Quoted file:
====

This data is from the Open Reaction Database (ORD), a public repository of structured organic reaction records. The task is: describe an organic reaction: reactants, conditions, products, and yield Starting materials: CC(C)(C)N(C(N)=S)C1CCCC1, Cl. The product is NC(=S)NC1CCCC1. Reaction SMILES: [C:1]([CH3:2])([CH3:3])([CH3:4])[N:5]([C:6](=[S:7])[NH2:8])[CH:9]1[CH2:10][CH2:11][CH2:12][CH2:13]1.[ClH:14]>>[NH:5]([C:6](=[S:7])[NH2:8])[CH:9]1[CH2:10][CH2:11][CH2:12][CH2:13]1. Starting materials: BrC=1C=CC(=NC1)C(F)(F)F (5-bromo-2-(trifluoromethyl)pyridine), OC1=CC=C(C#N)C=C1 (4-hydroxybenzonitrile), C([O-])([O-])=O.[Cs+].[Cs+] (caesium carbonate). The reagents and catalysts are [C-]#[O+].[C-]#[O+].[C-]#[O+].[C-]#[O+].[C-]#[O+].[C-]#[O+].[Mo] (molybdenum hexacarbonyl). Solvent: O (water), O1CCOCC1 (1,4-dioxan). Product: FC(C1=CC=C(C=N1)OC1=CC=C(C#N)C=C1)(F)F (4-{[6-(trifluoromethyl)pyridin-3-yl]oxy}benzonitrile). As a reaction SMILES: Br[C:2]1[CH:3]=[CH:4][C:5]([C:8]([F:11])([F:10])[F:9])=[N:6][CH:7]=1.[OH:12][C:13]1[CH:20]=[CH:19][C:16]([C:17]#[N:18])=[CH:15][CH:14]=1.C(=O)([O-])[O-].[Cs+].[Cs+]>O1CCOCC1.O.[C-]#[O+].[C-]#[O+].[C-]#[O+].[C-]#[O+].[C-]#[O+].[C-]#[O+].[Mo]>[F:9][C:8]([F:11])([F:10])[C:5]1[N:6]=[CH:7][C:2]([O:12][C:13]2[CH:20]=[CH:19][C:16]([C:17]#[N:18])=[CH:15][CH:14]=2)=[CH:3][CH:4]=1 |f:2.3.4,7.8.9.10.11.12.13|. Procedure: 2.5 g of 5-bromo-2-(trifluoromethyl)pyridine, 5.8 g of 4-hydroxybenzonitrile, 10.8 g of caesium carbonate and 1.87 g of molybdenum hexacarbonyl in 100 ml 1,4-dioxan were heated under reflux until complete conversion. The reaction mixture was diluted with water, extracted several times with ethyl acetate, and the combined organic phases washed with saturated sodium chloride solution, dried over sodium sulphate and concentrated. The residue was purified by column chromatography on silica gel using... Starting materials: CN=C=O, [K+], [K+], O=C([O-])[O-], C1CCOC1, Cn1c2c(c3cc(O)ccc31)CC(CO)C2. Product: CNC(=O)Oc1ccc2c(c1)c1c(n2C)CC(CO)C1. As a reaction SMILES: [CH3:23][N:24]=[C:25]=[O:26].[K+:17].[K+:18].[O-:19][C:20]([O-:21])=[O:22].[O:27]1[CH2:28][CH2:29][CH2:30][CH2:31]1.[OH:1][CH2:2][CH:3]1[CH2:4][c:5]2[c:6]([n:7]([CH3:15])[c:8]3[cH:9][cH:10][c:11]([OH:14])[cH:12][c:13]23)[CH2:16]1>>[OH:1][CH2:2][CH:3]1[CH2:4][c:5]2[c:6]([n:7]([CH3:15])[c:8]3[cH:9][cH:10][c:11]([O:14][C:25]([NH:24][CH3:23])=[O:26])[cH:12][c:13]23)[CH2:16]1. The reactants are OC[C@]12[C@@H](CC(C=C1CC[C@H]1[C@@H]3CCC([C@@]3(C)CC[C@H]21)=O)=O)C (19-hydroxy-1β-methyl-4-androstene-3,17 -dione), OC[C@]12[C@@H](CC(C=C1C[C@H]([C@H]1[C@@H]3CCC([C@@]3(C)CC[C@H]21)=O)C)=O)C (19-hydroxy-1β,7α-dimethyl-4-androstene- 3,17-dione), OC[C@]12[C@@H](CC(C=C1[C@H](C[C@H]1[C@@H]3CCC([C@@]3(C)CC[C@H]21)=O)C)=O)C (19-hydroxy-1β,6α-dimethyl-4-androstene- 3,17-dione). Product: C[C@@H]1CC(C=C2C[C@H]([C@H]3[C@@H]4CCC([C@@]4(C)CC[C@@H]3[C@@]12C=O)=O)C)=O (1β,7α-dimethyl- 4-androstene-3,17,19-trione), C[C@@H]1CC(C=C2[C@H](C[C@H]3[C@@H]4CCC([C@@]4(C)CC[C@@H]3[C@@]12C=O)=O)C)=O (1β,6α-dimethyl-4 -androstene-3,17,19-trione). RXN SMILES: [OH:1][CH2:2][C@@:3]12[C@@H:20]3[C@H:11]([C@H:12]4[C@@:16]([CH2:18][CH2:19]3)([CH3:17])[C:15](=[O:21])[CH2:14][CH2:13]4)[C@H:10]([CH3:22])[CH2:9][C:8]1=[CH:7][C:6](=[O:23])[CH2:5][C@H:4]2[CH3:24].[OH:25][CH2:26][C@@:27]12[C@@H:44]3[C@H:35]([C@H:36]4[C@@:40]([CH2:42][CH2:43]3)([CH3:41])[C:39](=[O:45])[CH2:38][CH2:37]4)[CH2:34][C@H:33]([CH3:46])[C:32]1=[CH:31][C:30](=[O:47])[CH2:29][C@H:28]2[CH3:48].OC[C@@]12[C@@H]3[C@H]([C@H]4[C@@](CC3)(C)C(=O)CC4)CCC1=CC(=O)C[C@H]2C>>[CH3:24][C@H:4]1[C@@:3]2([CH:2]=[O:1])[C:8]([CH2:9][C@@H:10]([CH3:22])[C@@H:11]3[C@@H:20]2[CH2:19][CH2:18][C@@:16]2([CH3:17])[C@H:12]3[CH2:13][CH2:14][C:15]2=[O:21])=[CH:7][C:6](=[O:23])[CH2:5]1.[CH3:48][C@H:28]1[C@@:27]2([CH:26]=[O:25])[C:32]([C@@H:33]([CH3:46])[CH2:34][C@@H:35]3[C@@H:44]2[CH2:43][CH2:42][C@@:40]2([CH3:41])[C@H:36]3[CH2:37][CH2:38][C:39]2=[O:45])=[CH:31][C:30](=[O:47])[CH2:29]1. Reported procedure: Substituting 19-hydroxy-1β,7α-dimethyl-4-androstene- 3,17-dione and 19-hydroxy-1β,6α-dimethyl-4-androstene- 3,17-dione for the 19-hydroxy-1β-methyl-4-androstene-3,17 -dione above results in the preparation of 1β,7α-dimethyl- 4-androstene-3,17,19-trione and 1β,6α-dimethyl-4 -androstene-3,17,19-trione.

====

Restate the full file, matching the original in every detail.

This data is from the Open Reaction Database (ORD), a public repository of structured organic reaction records. The task is: describe an organic reaction: reactants, conditions, products, and yield Starting materials: CC(C)(C)N(C(N)=S)C1CCCC1, Cl. The product is NC(=S)NC1CCCC1. Reaction SMILES: [C:1]([CH3:2])([CH3:3])([CH3:4])[N:5]([C:6](=[S:7])[NH2:8])[CH:9]1[CH2:10][CH2:11][CH2:12][CH2:13]1.[ClH:14]>>[NH:5]([C:6](=[S:7])[NH2:8])[CH:9]1[CH2:10][CH2:11][CH2:12][CH2:13]1. Starting materials: BrC=1C=CC(=NC1)C(F)(F)F (5-bromo-2-(trifluoromethyl)pyridine), OC1=CC=C(C#N)C=C1 (4-hydroxybenzonitrile), C([O-])([O-])=O.[Cs+].[Cs+] (caesium carbonate). The reagents and catalysts are [C-]#[O+].[C-]#[O+].[C-]#[O+].[C-]#[O+].[C-]#[O+].[C-]#[O+].[Mo] (molybdenum hexacarbonyl). Solvent: O (water), O1CCOCC1 (1,4-dioxan). Product: FC(C1=CC=C(C=N1)OC1=CC=C(C#N)C=C1)(F)F (4-{[6-(trifluoromethyl)pyridin-3-yl]oxy}benzonitrile). As a reaction SMILES: Br[C:2]1[CH:3]=[CH:4][C:5]([C:8]([F:11])([F:10])[F:9])=[N:6][CH:7]=1.[OH:12][C:13]1[CH:20]=[CH:19][C:16]([C:17]#[N:18])=[CH:15][CH:14]=1.C(=O)([O-])[O-].[Cs+].[Cs+]>O1CCOCC1.O.[C-]#[O+].[C-]#[O+].[C-]#[O+].[C-]#[O+].[C-]#[O+].[C-]#[O+].[Mo]>[F:9][C:8]([F:11])([F:10])[C:5]1[N:6]=[CH:7][C:2]([O:12][C:13]2[CH:20]=[CH:19][C:16]([C:17]#[N:18])=[CH:15][CH:14]=2)=[CH:3][CH:4]=1 |f:2.3.4,7.8.9.10.11.12.13|. Procedure: 2.5 g of 5-bromo-2-(trifluoromethyl)pyridine, 5.8 g of 4-hydroxybenzonitrile, 10.8 g of caesium carbonate and 1.87 g of molybdenum hexacarbonyl in 100 ml 1,4-dioxan were heated under reflux until complete conversion. The reaction mixture was diluted with water, extracted several times with ethyl acetate, and the combined organic phases washed with saturated sodium chloride solution, dried over sodium sulphate and concentrated. The residue was purified by column chromatography on silica gel using... Starting materials: CN=C=O, [K+], [K+], O=C([O-])[O-], C1CCOC1, Cn1c2c(c3cc(O)ccc31)CC(CO)C2. Product: CNC(=O)Oc1ccc2c(c1)c1c(n2C)CC(CO)C1. As a reaction SMILES: [CH3:23][N:24]=[C:25]=[O:26].[K+:17].[K+:18].[O-:19][C:20]([O-:21])=[O:22].[O:27]1[CH2:28][CH2:29][CH2:30][CH2:31]1.[OH:1][CH2:2][CH:3]1[CH2:4][c:5]2[c:6]([n:7]([CH3:15])[c:8]3[cH:9][cH:10][c:11]([OH:14])[cH:12][c:13]23)[CH2:16]1>>[OH:1][CH2:2][CH:3]1[CH2:4][c:5]2[c:6]([n:7]([CH3:15])[c:8]3[cH:9][cH:10][c:11]([O:14][C:25]([NH:24][CH3:23])=[O:26])[cH:12][c:13]23)[CH2:16]1. The reactants are OC[C@]12[C@@H](CC(C=C1CC[C@H]1[C@@H]3CCC([C@@]3(C)CC[C@H]21)=O)=O)C (19-hydroxy-1β-methyl-4-androstene-3,17 -dione), OC[C@]12[C@@H](CC(C=C1C[C@H]([C@H]1[C@@H]3CCC([C@@]3(C)CC[C@H]21)=O)C)=O)C (19-hydroxy-1β,7α-dimethyl-4-androstene- 3,17-dione), OC[C@]12[C@@H](CC(C=C1[C@H](C[C@H]1[C@@H]3CCC([C@@]3(C)CC[C@H]21)=O)C)=O)C (19-hydroxy-1β,6α-dimethyl-4-androstene- 3,17-dione). Product: C[C@@H]1CC(C=C2C[C@H]([C@H]3[C@@H]4CCC([C@@]4(C)CC[C@@H]3[C@@]12C=O)=O)C)=O (1β,7α-dimethyl- 4-androstene-3,17,19-trione), C[C@@H]1CC(C=C2[C@H](C[C@H]3[C@@H]4CCC([C@@]4(C)CC[C@@H]3[C@@]12C=O)=O)C)=O (1β,6α-dimethyl-4 -androstene-3,17,19-trione). RXN SMILES: [OH:1][CH2:2][C@@:3]12[C@@H:20]3[C@H:11]([C@H:12]4[C@@:16]([CH2:18][CH2:19]3)([CH3:17])[C:15](=[O:21])[CH2:14][CH2:13]4)[C@H:10]([CH3:22])[CH2:9][C:8]1=[CH:7][C:6](=[O:23])[CH2:5][C@H:4]2[CH3:24].[OH:25][CH2:26][C@@:27]12[C@@H:44]3[C@H:35]([C@H:36]4[C@@:40]([CH2:42][CH2:43]3)([CH3:41])[C:39](=[O:45])[CH2:38][CH2:37]4)[CH2:34][C@H:33]([CH3:46])[C:32]1=[CH:31][C:30](=[O:47])[CH2:29][C@H:28]2[CH3:48].OC[C@@]12[C@@H]3[C@H]([C@H]4[C@@](CC3)(C)C(=O)CC4)CCC1=CC(=O)C[C@H]2C>>[CH3:24][C@H:4]1[C@@:3]2([CH:2]=[O:1])[C:8]([CH2:9][C@@H:10]([CH3:22])[C@@H:11]3[C@@H:20]2[CH2:19][CH2:18][C@@:16]2([CH3:17])[C@H:12]3[CH2:13][CH2:14][C:15]2=[O:21])=[CH:7][C:6](=[O:23])[CH2:5]1.[CH3:48][C@H:28]1[C@@:27]2([CH:26]=[O:25])[C:32]([C@@H:33]([CH3:46])[CH2:34][C@@H:35]3[C@@H:44]2[CH2:43][CH2:42][C@@:40]2([CH3:41])[C@H:36]3[CH2:37][CH2:38][C:39]2=[O:45])=[CH:31][C:30](=[O:47])[CH2:29]1. Reported procedure: Substituting 19-hydroxy-1β,7α-dimethyl-4-androstene- 3,17-dione and 19-hydroxy-1β,6α-dimethyl-4-androstene- 3,17-dione for the 19-hydroxy-1β-methyl-4-androstene-3,17 -dione above results in the preparation of 1β,7α-dimethyl- 4-androstene-3,17,19-trione and 1β,6α-dimethyl-4 -androstene-3,17,19-trione.